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Leveraging Time Series Imaging Spectrometer Data and Deep Learning for Methane Plume Detection and Delineation
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  • Patrick Sullivan,
  • Kelly O'Neill,
  • Andrew Thorpe,
  • Riley Duren,
  • Philip Dennison
Patrick Sullivan
The University of Utah

Corresponding Author:[email protected]

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Kelly O'Neill
University of Utah
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Andrew Thorpe
NASA Jet Propulsion Laboratory
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Riley Duren
University of Arizona
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Philip Dennison
University of Utah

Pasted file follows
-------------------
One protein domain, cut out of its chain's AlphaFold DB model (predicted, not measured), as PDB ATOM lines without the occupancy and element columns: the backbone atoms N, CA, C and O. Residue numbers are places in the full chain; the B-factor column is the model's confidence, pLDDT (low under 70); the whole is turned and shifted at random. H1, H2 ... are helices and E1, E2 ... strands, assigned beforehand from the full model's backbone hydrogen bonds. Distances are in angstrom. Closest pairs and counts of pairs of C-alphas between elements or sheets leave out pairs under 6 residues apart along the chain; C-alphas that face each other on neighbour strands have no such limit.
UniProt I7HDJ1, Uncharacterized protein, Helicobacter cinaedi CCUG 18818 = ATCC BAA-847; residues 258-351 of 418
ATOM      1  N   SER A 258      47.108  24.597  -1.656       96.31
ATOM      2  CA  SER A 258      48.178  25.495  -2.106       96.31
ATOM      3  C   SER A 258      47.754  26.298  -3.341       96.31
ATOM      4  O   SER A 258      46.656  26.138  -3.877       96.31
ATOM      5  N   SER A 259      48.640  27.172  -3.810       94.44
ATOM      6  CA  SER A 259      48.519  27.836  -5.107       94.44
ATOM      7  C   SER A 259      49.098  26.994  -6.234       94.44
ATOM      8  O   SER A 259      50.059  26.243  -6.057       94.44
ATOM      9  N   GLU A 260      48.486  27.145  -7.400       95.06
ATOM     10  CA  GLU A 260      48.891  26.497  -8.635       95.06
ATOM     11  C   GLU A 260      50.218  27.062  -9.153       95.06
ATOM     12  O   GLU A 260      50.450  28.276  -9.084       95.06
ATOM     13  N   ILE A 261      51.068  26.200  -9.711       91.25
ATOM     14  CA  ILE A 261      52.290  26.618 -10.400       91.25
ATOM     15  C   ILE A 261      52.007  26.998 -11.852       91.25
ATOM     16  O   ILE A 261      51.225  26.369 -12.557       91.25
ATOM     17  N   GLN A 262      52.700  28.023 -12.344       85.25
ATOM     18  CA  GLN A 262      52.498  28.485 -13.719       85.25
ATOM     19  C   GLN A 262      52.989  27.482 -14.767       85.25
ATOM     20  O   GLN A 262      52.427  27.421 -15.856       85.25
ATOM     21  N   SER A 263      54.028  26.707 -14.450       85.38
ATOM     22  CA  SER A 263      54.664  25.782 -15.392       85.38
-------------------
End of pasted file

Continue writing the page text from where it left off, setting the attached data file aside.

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Methane is an important greenhouse gas, and anthropogenic methane emissions from point sources are a frequent target for emissions reductions. Airborne imaging spectrometers measuring shortwave infrared radiance are becoming regular sources of data for methane point source plume detection and flux estimation. Accurate and efficient detection and delineation of methane plumes will play an essential role in quantifying point source fluxes. Methane plumes are highly variable in space and time, whereas surfaces that are typically “false positive” detections in methane enhancement retrievals are more regularly shaped and change on longer time scales. This work aims to take advantage of plume variability by applying a fully convolutional network (FCN) to detection and delineation of methane plumes within imaging spectrometer time series data. Using a time series of matched filter methane retrieval products derived from Airborne Visible and InfraRed Imaging Spectrometer Next Generation (AVIRIS-NG) data, we demonstrate the ability of a FCN to classify methane plumes at each time step. Comparison with plume detection and delineation using conventional statistical methods demonstrates the value of this approach. Automated approaches incorporating deep learning will become increasingly important as future global satellite missions greatly increase the frequency at which methane point sources are imaged.